Remember in france one of the reasons they are so popular is that they can be driven without a car licence (ligier, axiom et al) so are particlarly useful if say youve been banned from driving for drink drive! several of my outlaws neighbours have them for this very reason.
They are though limited to a maximum of 15kW or 21 horse power to us oldies

rdodger

1,074 posts

167 months

Wednesday 13th March 2013
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robcollingridge said:
Looking to design and build a 400Kg sports car as soon as I can:
http://www.robcollingridge.com/400kg/



Rob
That looks a great project Rob. I look forward to developments.

TheLastPost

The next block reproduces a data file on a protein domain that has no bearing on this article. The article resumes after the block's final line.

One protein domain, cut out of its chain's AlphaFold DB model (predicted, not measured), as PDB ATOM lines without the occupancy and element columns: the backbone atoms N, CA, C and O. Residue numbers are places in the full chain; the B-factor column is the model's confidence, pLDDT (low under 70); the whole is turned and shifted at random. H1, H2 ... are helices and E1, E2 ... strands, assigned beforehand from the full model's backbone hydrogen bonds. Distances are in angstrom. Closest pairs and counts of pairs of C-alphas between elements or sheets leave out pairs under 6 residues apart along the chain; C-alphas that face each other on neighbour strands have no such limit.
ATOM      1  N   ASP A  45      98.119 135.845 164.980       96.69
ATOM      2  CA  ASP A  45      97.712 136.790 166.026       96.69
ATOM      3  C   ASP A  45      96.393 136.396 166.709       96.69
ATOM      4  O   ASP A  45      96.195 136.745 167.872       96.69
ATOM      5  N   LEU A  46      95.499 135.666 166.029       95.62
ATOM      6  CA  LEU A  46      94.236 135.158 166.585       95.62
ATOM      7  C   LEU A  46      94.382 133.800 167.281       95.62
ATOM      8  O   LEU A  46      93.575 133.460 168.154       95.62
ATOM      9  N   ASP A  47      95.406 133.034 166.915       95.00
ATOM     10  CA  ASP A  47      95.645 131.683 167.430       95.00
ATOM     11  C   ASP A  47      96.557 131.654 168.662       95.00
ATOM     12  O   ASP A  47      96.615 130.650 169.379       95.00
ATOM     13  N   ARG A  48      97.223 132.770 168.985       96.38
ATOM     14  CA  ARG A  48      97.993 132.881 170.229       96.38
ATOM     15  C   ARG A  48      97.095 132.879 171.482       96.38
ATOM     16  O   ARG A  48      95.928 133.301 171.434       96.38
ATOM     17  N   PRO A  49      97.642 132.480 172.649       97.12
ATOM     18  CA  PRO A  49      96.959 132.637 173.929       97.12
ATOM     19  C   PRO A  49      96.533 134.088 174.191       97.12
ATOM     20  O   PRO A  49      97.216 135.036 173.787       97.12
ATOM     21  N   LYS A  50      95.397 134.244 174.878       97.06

1,150 posts

105 months

Wednesday 13th March 2013
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ugg10 said:
Specifically have a look at rohacel as the core (expensive, best strength but can't be formed easily so good for flat panels) with either glass of carbon fibre skins. If you can get the three parts bonded well together then it will produce a very stiff structure with surprisingly low weights.
You pays your money and you takes your choice, where sandwich panel core materials are concerned - there are a large range, with different properties to suit different applications - but AIUI Rohacell isn't well suited to the panel being routed and folded, as can be more easily achieved with most of the expanded honeycomb-type core materials (which means it isn't suitable for one of the easiest ways of dealing with corner junctions). Honeycomb core materials (typically aluminium or Nomex) may be a better option, in this respect.

You can buy ready-made panels, if you wish, which avoid most of the production and quality control complications you get when 'rolling your own' by bonding the cores and skins together yourself.